Hamill’s The Rosicrucian Seer Now on Sale

Teitan Press has just re-released The Rosicrucian Seer:  Magical Writings of Frederick Hockley With a Chapter on Hockley’s Manuscripts, and a Note on Hockley as an Astrologer by R.A. Gilbert.  That’s not entirely accurate, as I know the 1986 Aquarian Press release didn’t include the Hockley-as-astrologer section.

For those who are asking “Who’s Hockley?”, here’s the blurb from the Weiser Antiquarian site:

Frederick Hockley (1809-1885), was a major – if often overlooked – figure in nineteenth-century occultism. He was an active “seer” who engaged in scrying, and took an interest in ritual magic, alchemy and spiritualism. He was also a Freemason, who in later in life was associated with the Societas Rosicruciana in Anglia and other esoteric fraternities. In addition to his own writings, Hockley sought out and copied Grimoires and other magical, alchemical and kabbalistic texts that had lain hidden in private collections around England. Many of Hockley’s early manuscripts were commissioned by the bookseller John Denley (who had acquired Ebenezer Sibly’s stunning library, the source of many of the texts that Francis Barrett used in compiling The Magus), whilst others were for his own use.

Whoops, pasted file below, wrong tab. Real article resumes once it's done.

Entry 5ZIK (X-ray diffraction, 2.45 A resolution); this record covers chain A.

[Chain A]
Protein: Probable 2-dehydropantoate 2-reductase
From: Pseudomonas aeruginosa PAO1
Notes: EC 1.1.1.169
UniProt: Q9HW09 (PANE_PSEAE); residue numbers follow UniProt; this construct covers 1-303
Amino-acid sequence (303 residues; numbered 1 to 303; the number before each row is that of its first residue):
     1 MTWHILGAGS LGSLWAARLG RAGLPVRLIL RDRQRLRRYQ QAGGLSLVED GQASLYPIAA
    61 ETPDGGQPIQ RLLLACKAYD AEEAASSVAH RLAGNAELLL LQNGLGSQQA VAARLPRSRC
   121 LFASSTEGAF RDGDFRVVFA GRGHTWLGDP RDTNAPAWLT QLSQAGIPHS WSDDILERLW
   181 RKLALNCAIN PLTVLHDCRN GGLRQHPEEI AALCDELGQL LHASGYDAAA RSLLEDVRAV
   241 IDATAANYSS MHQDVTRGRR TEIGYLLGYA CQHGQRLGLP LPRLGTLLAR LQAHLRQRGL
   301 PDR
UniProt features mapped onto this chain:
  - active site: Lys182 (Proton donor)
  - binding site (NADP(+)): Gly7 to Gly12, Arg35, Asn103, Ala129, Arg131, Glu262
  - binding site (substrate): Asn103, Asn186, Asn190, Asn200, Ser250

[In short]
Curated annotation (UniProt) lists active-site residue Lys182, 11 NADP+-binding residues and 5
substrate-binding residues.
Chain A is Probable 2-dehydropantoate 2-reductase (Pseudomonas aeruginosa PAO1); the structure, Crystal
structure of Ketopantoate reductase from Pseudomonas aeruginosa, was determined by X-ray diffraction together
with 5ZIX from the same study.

What’s new in this book?  Aside from the astrology article, it’s not entirely clear:

This new edition – the first in hardcover – has been extensively revised and corrected, and contains much new material both by and about Hockley.

Still, right now, you can buy this hardcover re-release for less than the original paperback, and that’s definitely worth something.  Plus, they’ve got one of those release week signed-copy offers that I’m not sure I was supposed to tell you about.

At any rate, I’ll review this, after it arrives and I finish up The True Grimoire and Davies’ Grimoires.  Yes, that means it might be a little while.

Published in: on April 30, 2009 at 4:49 pm  Comments (1)  

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  1. I was very glad to see this new expanded edition. The old one was in need of a number of corrections in light of new research and new Hockley materials emerging. I was surprised to see that there was still some confusion between the Rabbi Solomon texts (namely, Sibley’s Clavis), and the King Solomon texts (i.e. Clavicula); cf. p. 39n141, especially since Hockley is careful to distinguish them (cf p. 42).

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